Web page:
Ferdinand II wanted to add other rooms in the gallery: the room of Mathematics, a terrace and the armory. Between 1696 and 1699 the Grand Duke Cosimo III ordered the decoration of the corridor overlooking the Arno river with frescoes of religious subjects and he sent to Florence some of the most famous examples of ancient statues conserved in Villa Medici of Rome. In this occasion was built the Sala della Niobe, where the ancient sculptures were placed. Other self-portraits of ancient and contemporary painters were acquired and placed in the Vasari Corridor. Cardinal Leopoldo de Medici added to Uffizi his collection of graphic art and created the cabinet nowadays known as the department of drawings and prints.
After the extinction of the house of Medici due to lack of heirs, in 1737 Anna Maria Luisa de Medici donated the treasures of the Uffizi gallery to the city of Florence, so that the collection would always stay where it was created. In 1769 the Grand Duke Pietro Leopoldo opens the gallery to the public. In the 1770s’ Uffizi was seen as a advantaged laboratory for the studies of art history and for preparation of art, thanks to the work of Luigi di Lanzi and Giuseppe Pelli Bencivenni.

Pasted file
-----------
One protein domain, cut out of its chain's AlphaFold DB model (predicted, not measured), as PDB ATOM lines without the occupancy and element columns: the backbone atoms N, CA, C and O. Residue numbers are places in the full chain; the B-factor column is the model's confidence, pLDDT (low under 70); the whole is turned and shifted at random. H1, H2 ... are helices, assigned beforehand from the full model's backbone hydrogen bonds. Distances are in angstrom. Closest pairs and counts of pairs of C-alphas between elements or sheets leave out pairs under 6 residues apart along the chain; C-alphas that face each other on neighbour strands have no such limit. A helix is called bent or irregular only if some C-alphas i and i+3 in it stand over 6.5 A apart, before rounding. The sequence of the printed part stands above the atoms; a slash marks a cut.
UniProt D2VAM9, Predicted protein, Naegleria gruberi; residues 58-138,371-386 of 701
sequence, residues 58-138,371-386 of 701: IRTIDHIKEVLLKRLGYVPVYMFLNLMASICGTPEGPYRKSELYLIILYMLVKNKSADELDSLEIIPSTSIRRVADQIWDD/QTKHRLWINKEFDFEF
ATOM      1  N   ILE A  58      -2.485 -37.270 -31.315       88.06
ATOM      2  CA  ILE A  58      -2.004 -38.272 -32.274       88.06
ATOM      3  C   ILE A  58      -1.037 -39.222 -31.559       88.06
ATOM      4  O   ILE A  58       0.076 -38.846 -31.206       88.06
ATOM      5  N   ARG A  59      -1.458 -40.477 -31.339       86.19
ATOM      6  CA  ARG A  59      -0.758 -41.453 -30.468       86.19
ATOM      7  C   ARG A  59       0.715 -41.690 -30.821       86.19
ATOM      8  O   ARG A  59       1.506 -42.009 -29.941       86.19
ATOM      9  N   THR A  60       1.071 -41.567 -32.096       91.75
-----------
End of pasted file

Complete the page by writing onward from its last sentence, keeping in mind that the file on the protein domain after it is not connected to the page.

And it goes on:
During the Kingdom of Italy, the renaissance statues were moved to the new museum of Bargello and the gallery was gradually taking the function of Pinacoteca. More and more visitors came, and the magistrates were transformed to public archives.
In 1900 the gallery acquired the painting collection of the Arcispedale of Santa Maria Nuova, including artworks such as the Portinari Triptych of Hugo van der Goes, from the church of Sant’Edigio. In the beginning of the 20th century the gallery reinforced the collection by acquiring many works of the 14th and 15th centuries from churches and other religious institutes, which were still absent in the museums historical framework.
The first renovation of Uffizi’s rooms dates back to 1956, when the architects Giovanni Michelucci, Carlo Scarpa and Ignazio Gardella renewed the rooms with light tones of colors that highlight the wooden ceiling. In 1969 the gallery purchased the collection of Contini Bonacossi including Giovanni Bellini’s St. Jerome, Cima da Conegliano’s St. Jerome, Francesco Francia’s St. Francis, Savoldo’s Mary Magdalene, Tintoretto’s canvases and Velazquez’s Waterseller of Seville and Portrait of Philip IV of Spain.
In 2006 the Uffizi galleries started the architectural restoration work, adjustments of the implantation and new layouts for the rooms. The museum remained always open and with the reform of the Italian museum system in 2014 the museums of Palazzo Pitti and Boboli Gardens were joined to the Uffizi.